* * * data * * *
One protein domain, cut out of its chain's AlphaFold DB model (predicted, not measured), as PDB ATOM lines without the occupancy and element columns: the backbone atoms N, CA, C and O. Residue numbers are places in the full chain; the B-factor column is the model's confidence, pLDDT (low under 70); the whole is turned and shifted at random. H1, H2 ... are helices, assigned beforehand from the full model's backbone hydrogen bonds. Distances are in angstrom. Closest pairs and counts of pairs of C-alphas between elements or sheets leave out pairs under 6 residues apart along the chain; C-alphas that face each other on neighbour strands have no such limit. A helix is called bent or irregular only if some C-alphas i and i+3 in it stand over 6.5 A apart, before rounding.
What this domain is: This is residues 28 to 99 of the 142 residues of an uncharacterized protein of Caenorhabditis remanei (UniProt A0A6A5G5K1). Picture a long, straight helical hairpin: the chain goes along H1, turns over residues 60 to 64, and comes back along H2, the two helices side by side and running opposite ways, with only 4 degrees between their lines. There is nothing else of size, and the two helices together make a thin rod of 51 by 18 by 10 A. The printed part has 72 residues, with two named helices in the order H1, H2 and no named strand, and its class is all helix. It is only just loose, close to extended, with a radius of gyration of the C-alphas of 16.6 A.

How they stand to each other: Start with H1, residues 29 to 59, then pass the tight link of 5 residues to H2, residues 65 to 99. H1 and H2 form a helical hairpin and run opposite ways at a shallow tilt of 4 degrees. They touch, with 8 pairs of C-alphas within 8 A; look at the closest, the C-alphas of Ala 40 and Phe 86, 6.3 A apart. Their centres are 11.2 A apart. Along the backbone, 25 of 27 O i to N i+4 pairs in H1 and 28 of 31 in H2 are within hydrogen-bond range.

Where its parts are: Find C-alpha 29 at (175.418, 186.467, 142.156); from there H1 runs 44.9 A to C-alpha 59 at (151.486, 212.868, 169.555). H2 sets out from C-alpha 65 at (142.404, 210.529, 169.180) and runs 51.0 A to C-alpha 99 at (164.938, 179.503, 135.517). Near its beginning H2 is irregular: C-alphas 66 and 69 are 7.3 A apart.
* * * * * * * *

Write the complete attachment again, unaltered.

One protein domain, cut out of its chain's AlphaFold DB model (predicted, not measured), as PDB ATOM lines without the occupancy and element columns: the backbone atoms N, CA, C and O. Residue numbers are places in the full chain; the B-factor column is the model's confidence, pLDDT (low under 70); the whole is turned and shifted at random. H1, H2 ... are helices, assigned beforehand from the full model's backbone hydrogen bonds. Distances are in angstrom. Closest pairs and counts of pairs of C-alphas between elements or sheets leave out pairs under 6 residues apart along the chain; C-alphas that face each other on neighbour strands have no such limit. A helix is called bent or irregular only if some C-alphas i and i+3 in it stand over 6.5 A apart, before rounding.
What this domain is: This is residues 28 to 99 of the 142 residues of an uncharacterized protein of Caenorhabditis remanei (UniProt A0A6A5G5K1). Picture a long, straight helical hairpin: the chain goes along H1, turns over residues 60 to 64, and comes back along H2, the two helices side by side and running opposite ways, with only 4 degrees between their lines. There is nothing else of size, and the two helices together make a thin rod of 51 by 18 by 10 A. The printed part has 72 residues, with two named helices in the order H1, H2 and no named strand, and its class is all helix. It is only just loose, close to extended, with a radius of gyration of the C-alphas of 16.6 A.

How they stand to each other: Start with H1, residues 29 to 59, then pass the tight link of 5 residues to H2, residues 65 to 99. H1 and H2 form a helical hairpin and run opposite ways at a shallow tilt of 4 degrees. They touch, with 8 pairs of C-alphas within 8 A; look at the closest, the C-alphas of Ala 40 and Phe 86, 6.3 A apart. Their centres are 11.2 A apart. Along the backbone, 25 of 27 O i to N i+4 pairs in H1 and 28 of 31 in H2 are within hydrogen-bond range.

Where its parts are: Find C-alpha 29 at (175.418, 186.467, 142.156); from there H1 runs 44.9 A to C-alpha 59 at (151.486, 212.868, 169.555). H2 sets out from C-alpha 65 at (142.404, 210.529, 169.180) and runs 51.0 A to C-alpha 99 at (164.938, 179.503, 135.517). Near its beginning H2 is irregular: C-alphas 66 and 69 are 7.3 A apart.